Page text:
But meanwhile, on the other side of the e-book price divide are consumers. Whatever the cost of paper, $10-plus e-books look mighty expensive when they’re undercut by 99-cent Kindle best sellers sold by authors who don’t have a publisher’s overhead.

Publishers have a massive problem with perception of value. When you can’t hold it in your hands and easily pass it along to a friend, $10-plus just feels too expensive to many people.

And because publishers have been selling print books via the wholesale model and e-books via the agency model, this results in the confusing situation of e-books sometimes costing more than their print counterparts. With print, Amazon and other booksellers are allowed to charge whatever they want. With e-books, the publishers set the price and e-booksellers aren’t allowed to discount. So Amazon, for instance, might discount the print books under the e-book price and publishers have little control over that.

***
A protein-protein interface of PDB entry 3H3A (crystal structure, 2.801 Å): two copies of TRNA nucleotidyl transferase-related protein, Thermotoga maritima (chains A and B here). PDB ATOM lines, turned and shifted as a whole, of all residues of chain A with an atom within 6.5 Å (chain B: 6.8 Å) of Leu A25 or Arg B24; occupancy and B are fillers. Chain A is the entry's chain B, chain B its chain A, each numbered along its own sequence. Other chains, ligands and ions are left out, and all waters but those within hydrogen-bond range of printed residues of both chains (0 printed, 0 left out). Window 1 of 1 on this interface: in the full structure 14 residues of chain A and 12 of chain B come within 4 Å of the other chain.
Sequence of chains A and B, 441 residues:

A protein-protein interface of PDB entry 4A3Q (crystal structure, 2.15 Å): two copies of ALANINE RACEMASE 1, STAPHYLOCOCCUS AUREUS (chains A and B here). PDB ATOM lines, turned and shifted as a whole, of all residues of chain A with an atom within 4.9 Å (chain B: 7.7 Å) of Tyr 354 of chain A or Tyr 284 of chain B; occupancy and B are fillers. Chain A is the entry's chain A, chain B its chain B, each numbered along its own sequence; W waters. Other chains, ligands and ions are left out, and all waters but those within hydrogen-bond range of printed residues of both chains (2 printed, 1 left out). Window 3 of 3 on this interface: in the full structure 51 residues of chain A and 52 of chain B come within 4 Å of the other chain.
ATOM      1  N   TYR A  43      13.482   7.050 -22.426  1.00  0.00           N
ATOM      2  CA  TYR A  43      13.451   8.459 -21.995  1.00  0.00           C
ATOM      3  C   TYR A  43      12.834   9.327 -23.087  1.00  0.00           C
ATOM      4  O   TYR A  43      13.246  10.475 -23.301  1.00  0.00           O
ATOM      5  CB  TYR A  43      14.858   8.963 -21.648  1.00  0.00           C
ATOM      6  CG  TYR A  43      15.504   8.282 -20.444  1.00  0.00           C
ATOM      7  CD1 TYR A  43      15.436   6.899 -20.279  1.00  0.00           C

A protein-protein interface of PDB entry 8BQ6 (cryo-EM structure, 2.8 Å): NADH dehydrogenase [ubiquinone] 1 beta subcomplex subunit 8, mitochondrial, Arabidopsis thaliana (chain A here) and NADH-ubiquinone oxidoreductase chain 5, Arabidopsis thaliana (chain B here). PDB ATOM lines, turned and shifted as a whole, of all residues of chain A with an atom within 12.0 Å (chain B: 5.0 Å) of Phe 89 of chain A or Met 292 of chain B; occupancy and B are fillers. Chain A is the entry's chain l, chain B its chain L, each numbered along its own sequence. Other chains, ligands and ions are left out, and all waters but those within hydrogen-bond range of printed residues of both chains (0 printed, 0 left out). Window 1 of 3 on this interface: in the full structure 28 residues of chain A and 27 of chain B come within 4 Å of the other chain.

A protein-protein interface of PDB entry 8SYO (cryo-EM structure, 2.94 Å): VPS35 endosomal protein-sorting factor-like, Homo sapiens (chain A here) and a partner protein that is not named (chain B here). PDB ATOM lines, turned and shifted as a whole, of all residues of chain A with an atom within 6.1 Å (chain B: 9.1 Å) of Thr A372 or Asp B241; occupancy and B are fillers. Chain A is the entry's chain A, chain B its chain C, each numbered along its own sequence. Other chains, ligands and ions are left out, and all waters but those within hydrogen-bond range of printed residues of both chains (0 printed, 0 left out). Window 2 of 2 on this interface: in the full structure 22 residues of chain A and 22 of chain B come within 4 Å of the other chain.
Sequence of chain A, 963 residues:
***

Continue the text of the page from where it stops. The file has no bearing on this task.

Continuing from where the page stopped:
Whether publishers want it or not, change may be on the horizon. Three of the publishers named in the Justice Department suit have already settled and have agreed to variable pricing. Lower prices seem inevitable.